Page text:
The rafters of the Denver Pepsi Center are laden with biodegradable balloons; organic catered meals simmer over soy-fueled chafing dishes (no fried food allowed); and the podium is bathed in spotlights of magenta and baby blue.
Let the 2008 Democratic National Committee Convention begin.
The show didn't really start until late in the evening, with a roster of speakers that included Michelle Obama, Jesse Jackson Jr., and House Speaker Nancy Pelosi, along with video tributes to former President Jimmy Carter and Senator Edward Kennedy.
That left the assembled reporters with little to actually report throughout the morning and afternoon. One of the National Journal's torrent of convention email updates conveyed the welcome news that the Pepsi Center practices "potty parity" – so no more long lines outside those ladies rooms. On a related note, another dispatch advised delegates (and not a few of their fellow journalists, no doubt) that the human body metabolizes alcohol more slowly up in Colorado's otherwise intoxicating heights, so getting drunk might take a little longer than usual.
Popular humorist James Lileks live blogged the convention's opening day as best he could. He watched "Katie Couric pick stuff out of her teeth" while people took cell phone pictures of Chris Matthews talking on a cell phone. Not to be outdone, Lileks gamely "took cell phone pictures of the people who took the pictures of Matthews."
The real action took place outside the Pepsi Center the previous afternoon, although the word "action" implies a liveliness and energy that the assembled obligatory far-Left protesters sorely lacked. For instance, the widely touted "Recreate ‘68" group had vowed to do just that: re-enact the notorious "police riot" that marred the 1968 Democratic Convention in Chicago. (During that event, which arguably cost the party the election, Yippies and hippies clashed with police, leaving 152 officers, at least 500 protesters and one high profile journalist – Dan Rather – superficially wounded.)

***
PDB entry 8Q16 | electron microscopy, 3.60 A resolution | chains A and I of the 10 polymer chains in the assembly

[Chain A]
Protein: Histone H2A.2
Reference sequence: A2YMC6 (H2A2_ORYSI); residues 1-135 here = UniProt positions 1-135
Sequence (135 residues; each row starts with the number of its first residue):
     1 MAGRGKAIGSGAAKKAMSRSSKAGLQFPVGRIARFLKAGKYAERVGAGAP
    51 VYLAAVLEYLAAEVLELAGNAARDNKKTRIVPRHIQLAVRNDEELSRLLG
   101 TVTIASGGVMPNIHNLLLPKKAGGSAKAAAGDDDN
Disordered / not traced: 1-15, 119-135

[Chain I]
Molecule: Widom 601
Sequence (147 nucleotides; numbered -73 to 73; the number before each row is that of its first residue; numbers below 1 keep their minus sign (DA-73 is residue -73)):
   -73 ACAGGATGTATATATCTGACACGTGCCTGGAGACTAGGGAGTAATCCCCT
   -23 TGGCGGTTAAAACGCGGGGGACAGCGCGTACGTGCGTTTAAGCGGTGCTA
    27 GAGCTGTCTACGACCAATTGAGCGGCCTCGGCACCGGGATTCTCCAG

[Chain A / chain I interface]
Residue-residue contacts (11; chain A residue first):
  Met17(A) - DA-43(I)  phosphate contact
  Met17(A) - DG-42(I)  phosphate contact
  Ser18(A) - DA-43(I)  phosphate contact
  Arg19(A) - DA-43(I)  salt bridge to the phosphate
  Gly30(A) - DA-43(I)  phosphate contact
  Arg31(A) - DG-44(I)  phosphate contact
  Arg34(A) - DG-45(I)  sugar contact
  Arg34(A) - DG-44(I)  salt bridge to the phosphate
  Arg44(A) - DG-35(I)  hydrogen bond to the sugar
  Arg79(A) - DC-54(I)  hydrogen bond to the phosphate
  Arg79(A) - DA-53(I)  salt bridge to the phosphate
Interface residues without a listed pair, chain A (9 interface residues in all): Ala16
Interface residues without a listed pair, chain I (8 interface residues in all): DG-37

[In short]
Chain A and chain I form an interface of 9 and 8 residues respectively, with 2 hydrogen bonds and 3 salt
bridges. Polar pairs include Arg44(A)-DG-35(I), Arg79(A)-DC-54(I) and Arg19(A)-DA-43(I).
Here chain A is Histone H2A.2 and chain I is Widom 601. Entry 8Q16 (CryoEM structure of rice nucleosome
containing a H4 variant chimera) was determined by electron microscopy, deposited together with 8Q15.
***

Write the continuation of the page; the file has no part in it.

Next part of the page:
Fast forward to 2008. The 100,000 protesters Denver police had planned for failed to materialize. Instead, less than a thousand self-described anarchists, along with radical professor Ward Churchill, heckled, shoved, and harassed Fox News reporter Griff Jenkins but stopped short of punching him when state troopers stepped in. Then the usual suspects marched the streets of Denver under police guard, including minor antiwar celebrities Cindy Sheehan and Ron "Born On The Fourth Of July" Kovic. Less famous peaceniks included Green Party vice presidential candidate Rosa Clemente (who "chided the black and Latino media for ignoring her campaign") and Recreate '68 co-founder Mark Cohen, who called Barak Obama "part of the imperialist system." One Code Pinker huffed to the Washington Times that "these elections have sabotaged our peace actions."
Meanwhile, back indoors, protesters temporarily marred the DNC's first ever interfaith prayer meeting. Three hecklers, including notorious pro-life advocate Randall Terry, disrupted the assembly by shouting "Obama is a baby killer" before being escorted out of the Wells Fargo Theater.
Featured speakers included Sister Helen Prejean, whose story was told in the anti-death penalty film Dead Man Walking, and Dr. Ingrid Mattson, a Muslim convert and president of the Islamic Society of North America (ISNA). Robert Spencer of JihadWatch.com, among others, questioned the choice of Mattson as the meeting's mandatory Muslim speaker. Frank Gaffney of the Center for Security Policy points out that Mattson denies the existence of terrorist sleeper cells on U.S. soil while heading up the program that credentials Muslim prison and military chaplains.
While Senator Hillary Clinton called for unity at this afternoon's Hispanic Caucus, Presidential nominee Barack Obama sent a message to the Lesbian/Gay/Bisexual/Transgender Caucus, thanking them for making the party "immeasurably stronger" and calling their support "crucial" to a Democratic win in November. Rep. Patrick Kennedy then addressed the convention's Recovery Caucus, made up of recovering drug and alcohol addicts.
The convention proper finally got underway at 5PM EST, when Party Chairman Howard Dean banged the gavel. Like the woman who led the invocation immediately afterwards, Dean praised his party as proudly "diverse" and "inclusive"; true or not, the party at that moment was also mostly invisible – panning cameras revealed mostly empty seats, with assembled reporters taking up the best spots up front alongside and a handful of eccentrically dressed middle aged and elderly women of the sort usually spotted at cat shows.
Three hours later, Dean handed the gavel over to Speaker of the House Nancy Pelosi. While enthusiastic endorsing Barack Obama, Pelosi devoted much of her extremely long address to recalling Hillary Clinton's "historic campaign." The assembled delegates milled about loudly, indifferent to the historic figure giving the speech.